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  1. #46
    Astonishing Member DochaDocha's Avatar
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    Some random things:

    1) Billy Batson and shapeshifters are two such examples of comic book characters who should have pretty strong secret identities, but the catch was that they just had to make sure nobody saw them transform to and from their superhero to civilian identities. I also think characters who wear full masks would work, but like the first two examples, eventually the weakness in their plans to hide their identities from the public would be shaking spies and other snooping people off their trails so that they don't get tracked to their secret headquarters/homes/whatever. If Spider-man and Batman really existed, they'd eventually be found out, not because people can see through their disguises, but because eventually someone good at spying will eventually track them down.

    2) About the nickname "Smallville": I went to high school in Peoria, Illinois. It's not exactly a tiny town in the middle of nowhere, but a bunch of suburban kids from Chicago liked to think it was practically podunk, filled with nothing but cornfields and cows. Two girls I knew from college both independently (as in they probably never met one another, even until now) started calling me "Peoria" now and then. There was never any malicious intent involved. Maybe they were a little snobby about small towns, or maybe they just thought Peoria had little to offer in terms of being an enjoyable place to visit or live, but all in all I knew it was just good-hearted ribbing. The irony, though, was that I spent most of my time living in the Chicago suburbs, but why bring that up and ruin their joke? I figured Lois' "Smallville" was the same, except maybe Lois was a little flirty about it whereas these gals were not flirting, heh. I'm sure in Earth-63, where baby Kal-El's ship crash landed in the Metropolis burbs, and Superman moved to Smallville and met country gal Lois Lane, she'd just call him "City Boy" or something. Considering that the "Smallville" nickname is often credited to Dana Delaney's Lois from STAS, I feel like if you actually watched the show you'd understand it's not a nickname meant to be cruel. That Lois is a little bit snooty when it comes to country folk, but it's just part of the characterization. She's no nonsense, and I think it's also almost militaristic, too. IIRC, this Lois was also an army brat, and her "Smallville" comments are almost like a drill sergeant's randomly chosen nickname for a new trainee. Cartoon Lois' impression of Clark is that even though he was hired to be her partner, he was clearly less experienced at reporting in the big city environment, and being hard on him was mostly her way to toughen him up for his own good. She was also naturally impatient, and easily frustrated, but Clark Kent can be a frustrating guy, often times intentionally.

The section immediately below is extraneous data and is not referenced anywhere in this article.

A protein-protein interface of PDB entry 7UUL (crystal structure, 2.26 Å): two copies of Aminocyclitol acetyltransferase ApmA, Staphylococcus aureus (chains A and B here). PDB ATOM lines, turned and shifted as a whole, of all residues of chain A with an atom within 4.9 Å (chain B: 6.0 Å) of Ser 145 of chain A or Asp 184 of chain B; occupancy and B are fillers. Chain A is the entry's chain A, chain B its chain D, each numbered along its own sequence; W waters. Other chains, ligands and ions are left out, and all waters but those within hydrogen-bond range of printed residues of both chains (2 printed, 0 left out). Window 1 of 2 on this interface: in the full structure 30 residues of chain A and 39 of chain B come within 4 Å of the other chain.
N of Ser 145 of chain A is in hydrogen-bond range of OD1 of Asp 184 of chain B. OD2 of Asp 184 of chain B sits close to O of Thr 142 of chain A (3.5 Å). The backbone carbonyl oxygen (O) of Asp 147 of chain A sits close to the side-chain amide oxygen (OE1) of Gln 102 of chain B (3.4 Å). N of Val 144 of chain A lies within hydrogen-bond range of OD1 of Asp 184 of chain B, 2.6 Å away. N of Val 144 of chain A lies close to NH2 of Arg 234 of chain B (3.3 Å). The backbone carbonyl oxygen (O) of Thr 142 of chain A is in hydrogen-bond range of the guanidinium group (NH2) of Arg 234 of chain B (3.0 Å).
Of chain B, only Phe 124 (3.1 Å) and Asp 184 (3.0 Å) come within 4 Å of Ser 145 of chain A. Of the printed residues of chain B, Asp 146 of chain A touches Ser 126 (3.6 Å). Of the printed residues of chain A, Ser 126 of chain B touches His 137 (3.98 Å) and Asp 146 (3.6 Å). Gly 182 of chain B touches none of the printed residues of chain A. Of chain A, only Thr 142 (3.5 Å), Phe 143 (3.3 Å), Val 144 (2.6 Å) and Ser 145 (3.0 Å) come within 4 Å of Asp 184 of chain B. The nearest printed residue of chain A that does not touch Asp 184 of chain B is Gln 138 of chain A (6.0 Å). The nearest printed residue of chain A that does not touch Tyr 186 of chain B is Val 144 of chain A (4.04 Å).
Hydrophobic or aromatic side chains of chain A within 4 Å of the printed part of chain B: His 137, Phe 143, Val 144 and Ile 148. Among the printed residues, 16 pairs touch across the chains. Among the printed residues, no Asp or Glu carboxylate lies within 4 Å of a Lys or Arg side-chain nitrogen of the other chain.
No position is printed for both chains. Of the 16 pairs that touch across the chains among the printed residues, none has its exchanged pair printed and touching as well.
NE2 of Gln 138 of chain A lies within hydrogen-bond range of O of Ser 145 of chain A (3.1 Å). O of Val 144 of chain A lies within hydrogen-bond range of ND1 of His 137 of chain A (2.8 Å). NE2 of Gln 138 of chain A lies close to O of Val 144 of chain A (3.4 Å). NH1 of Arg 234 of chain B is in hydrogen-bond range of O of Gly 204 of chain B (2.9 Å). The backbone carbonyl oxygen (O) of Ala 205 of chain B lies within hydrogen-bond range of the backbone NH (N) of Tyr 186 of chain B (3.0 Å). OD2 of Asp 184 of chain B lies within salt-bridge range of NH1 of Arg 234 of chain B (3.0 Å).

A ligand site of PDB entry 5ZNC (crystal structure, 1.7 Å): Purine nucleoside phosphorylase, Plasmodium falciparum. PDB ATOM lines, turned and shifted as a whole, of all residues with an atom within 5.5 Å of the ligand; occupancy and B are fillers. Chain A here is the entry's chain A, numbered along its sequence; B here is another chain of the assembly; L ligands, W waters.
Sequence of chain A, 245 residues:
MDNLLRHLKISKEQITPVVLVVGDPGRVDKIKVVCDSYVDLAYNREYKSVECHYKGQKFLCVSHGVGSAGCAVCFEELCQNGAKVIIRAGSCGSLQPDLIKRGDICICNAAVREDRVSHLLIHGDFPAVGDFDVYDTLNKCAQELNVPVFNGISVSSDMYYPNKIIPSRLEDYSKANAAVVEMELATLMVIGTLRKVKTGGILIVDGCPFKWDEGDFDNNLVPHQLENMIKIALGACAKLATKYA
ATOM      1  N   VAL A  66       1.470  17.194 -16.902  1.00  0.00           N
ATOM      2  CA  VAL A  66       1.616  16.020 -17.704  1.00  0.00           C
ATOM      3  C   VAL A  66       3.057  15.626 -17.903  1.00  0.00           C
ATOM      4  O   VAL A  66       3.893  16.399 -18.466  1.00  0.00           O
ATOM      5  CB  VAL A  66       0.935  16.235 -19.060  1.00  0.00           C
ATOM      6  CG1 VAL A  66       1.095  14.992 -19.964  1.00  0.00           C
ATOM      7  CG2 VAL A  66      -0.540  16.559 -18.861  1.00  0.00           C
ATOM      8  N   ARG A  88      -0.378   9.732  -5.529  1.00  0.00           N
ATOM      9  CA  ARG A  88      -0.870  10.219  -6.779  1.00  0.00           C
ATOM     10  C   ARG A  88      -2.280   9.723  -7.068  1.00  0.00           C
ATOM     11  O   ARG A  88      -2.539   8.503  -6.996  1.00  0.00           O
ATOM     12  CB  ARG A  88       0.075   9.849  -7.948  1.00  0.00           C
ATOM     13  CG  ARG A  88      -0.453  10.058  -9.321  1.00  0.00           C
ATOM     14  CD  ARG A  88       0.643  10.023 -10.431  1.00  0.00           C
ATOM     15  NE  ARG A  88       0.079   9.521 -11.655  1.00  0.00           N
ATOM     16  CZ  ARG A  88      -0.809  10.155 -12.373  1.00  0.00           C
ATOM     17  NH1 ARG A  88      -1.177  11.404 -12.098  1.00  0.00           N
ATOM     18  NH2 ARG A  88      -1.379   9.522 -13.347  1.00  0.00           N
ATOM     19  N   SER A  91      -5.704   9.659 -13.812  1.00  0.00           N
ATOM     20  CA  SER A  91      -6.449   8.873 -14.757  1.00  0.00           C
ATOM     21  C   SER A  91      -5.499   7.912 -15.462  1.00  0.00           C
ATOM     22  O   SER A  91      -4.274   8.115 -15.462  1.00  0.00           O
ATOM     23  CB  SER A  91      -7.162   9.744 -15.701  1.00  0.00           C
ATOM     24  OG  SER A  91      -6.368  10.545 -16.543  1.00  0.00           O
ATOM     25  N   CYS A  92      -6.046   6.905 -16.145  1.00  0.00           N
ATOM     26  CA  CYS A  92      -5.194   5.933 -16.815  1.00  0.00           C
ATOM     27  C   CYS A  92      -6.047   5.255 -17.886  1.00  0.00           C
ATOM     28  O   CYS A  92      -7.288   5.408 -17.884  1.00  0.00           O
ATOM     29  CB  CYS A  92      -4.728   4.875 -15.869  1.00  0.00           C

2. #47
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    Quote Originally Posted by Jim Kelly View Post
    That might be an irritant for you, but for anyone under the age of 35 that's ancient history and not something that would have been part of their contemporary Superman reading life. For them, for most of this period, Superman has been married to Lois Lane and Lois has known that he was Clark Kent--and even aiding him in keeping his identity secret.